technically exhausted, such claims are nonetheless
procedurally defaulted. See Lines, 208 F.3d at 160;
Coleman v. Thompson, 501 U.S. 722, 750-51 (1991).
Similarly, if a petitioner presents a habeas claim to the
state's highest court, but that court "clearly and
expressly" refuses to review the merits of the claim due
to an independent and adequate state procedural rule, the
claim is exhausted but procedurally defaulted. See
Coleman, 501 U.S. at 750; Harris v. Reed, 489
U.S. 255, 260-64 (1989).
courts may not consider the merits of procedurally defaulted
claims unless the petitioner demonstrates either cause for
the procedural default and actual prejudice resulting
therefrom, or that a fundamental miscarriage of justice will
result if the court does not review the claims. See
McCandless v. Vaughn, 172 F.3d 255, 260 (3d Cir. 1999);
Coleman, 501 U.S. at 750-51. To demonstrate cause
for a procedural default, a petitioner must show that
"some objective factor external to the defense impeded
counsel's efforts to comply with the State's
procedural rule." Murray v. Carrier, 477 U.S.
478, 488 (1986). To demonstrate actual prejudice, a
petitioner must show "that [the errors at trial] worked
to his actual and substantial disadvantage, infecting his
entire trial with error of constitutional dimensions."
Id. at 494.
a federal court may excuse a procedural default if the
petitioner demonstrates that failure to review the claim will
result in a fundamental miscarriage of justice. See
"Edwards v. Carpenter, 529 U.S. 446, 451 (2000);
Wenger v. Frank, 266 F.3d 218, 224 (3d Cir. 2001). A
petitioner demonstrates a miscarriage of justice by showing a
"constitutional violation has probably resulted in the
conviction of one who is actually innocent."
Murray, 477 U.S. at 496. Actual innocence means
factual innocence, not legal insufficiency. See Bousley
v. United States, 523 U.S. 614, 623 (1998). In order to
establish actual innocence, the petitioner must present new,
reliable evidence - not presented at trial - that
demonstrates "it is more likely than not that no
reasonable juror would have found petitioner guilty beyond a
reasonable doubt." House v. Bell, 547 U.S. 518,
537-38 (2006); see Sweger v. Chesney, 294 F.3d 506,
522-24 (3d Cir. 2002).
Standard of Review
state's highest court adjudicated a federal habeas claim
on the merits, the federal court must review the claim under
the deferential standard contained in 28 U.S.C. §
2254(d). Pursuant to 28 U.S.C. § 2254(d), federal habeas
relief may only be granted if the state court's decision
was "contrary to, or involved an unreasonable
application of, clearly established federal law, as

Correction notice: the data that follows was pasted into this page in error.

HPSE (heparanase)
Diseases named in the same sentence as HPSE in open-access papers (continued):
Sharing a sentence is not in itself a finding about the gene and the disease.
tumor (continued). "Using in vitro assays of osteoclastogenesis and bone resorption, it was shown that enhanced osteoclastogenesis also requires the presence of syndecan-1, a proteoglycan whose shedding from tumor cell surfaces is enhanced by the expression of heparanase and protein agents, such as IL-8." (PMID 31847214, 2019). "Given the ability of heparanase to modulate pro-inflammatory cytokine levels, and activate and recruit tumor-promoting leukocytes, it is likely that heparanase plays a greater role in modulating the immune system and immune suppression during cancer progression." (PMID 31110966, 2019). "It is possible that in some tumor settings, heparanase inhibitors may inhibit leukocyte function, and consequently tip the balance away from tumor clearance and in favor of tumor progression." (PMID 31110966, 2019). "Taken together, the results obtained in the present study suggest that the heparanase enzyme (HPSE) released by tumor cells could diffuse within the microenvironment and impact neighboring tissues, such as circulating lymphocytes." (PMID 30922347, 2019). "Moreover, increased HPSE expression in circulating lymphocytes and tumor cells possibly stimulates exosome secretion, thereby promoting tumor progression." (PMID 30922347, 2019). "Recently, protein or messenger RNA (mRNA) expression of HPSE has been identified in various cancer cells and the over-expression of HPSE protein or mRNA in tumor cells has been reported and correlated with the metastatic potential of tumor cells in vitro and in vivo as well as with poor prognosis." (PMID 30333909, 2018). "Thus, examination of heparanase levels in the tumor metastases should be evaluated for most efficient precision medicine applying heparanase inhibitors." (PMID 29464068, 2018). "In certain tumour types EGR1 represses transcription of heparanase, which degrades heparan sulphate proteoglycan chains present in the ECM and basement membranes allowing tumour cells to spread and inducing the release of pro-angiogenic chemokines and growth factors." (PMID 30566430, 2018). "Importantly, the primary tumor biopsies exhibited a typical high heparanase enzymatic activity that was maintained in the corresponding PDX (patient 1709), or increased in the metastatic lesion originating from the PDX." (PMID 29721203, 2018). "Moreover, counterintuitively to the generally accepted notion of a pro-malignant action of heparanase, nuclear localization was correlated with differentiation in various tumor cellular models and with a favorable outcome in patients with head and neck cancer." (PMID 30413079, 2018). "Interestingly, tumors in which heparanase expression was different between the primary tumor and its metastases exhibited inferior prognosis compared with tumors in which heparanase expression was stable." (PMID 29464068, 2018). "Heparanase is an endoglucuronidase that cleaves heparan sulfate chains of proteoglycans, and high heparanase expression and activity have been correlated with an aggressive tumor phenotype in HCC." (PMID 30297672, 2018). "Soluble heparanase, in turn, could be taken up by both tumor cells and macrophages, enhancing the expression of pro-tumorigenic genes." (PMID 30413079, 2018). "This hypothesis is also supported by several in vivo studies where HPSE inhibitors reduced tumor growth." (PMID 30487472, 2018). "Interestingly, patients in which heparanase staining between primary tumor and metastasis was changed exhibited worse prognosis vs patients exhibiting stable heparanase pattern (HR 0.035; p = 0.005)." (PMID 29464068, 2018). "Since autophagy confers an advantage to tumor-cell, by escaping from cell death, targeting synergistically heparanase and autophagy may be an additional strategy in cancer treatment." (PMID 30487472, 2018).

determined by the Supreme Court of the United States, "
or the state court's decision was an unreasonable
determination of the facts based on the evidence adduced in
the trial. 28 U.S.C. § 2254(d)(1) & (2); see
also Williams v. Taylor, 529 U.S. 362, 412 (2000);
Appel v. Horn, 250 F.3d 203, 210 (3d Cir. 2001). A
claim has been "adjudicated on the merits" for the
purposes of 28 U.S.C. § 2254(d) if the state court
decision finally resolves the claim on the basis of its
substance, rather than on a procedural or some other ground.
See Thomas v. Horn, 570 F.3d 105, 115 (3d Cir.
2009). The deferential standard of § 2254(d) applies
even "when a state court's order is unaccompanied by
an opinion explaining the reasons relief has been
denied." Harrington v. Richter, 562 U.S. 86, 98
(2011). As explained by the Supreme Court, "it may be
presumed that the state court adjudicated the claim on the
merits in the absence of any indication or state-law
procedural principles to the contrary." Id. at
when reviewing a habeas claim, a federal court must presume
that the state court's determinations of factual issues
are correct. See 28 U.S.C. § 2254(e)(1). This
presumption of correctness applies to both explicit and
implicit findings of fact, and is only rebutted by clear and
convincing evidence to the contrary. See 28 U.S.C.
§ 2254(e)(1); Campbell v. Vaughn, 209 F.3d 280,
286 (3d Cir. 2000); Miller-El v. Cockrell, 537 U.S.
322, 341 (2003) (stating that clear and convincing standard
in § 2254(e)(1) applies to factual issues, whereas
unreasonable application standard of § 2254(d)(2)
applies to factual decisions).
timely filed the § 2254 Petition presently pending
before the Court, which asserts the following four grounds
for relief: (1) Attorneys 1 and 2 provided ineffective
assistance during the pre-trial stages of Petitioner's
criminal proceeding because they did not request a competency
evaluation; (2) the State was aware of Petitioner's
mental health issues and failed to disclose documentation of
those issues to him; (3) the failure to disclose unidentified
records to Petitioner constituted prosecutorial and judicial
misconduct; and (4) post-conviction counsel provided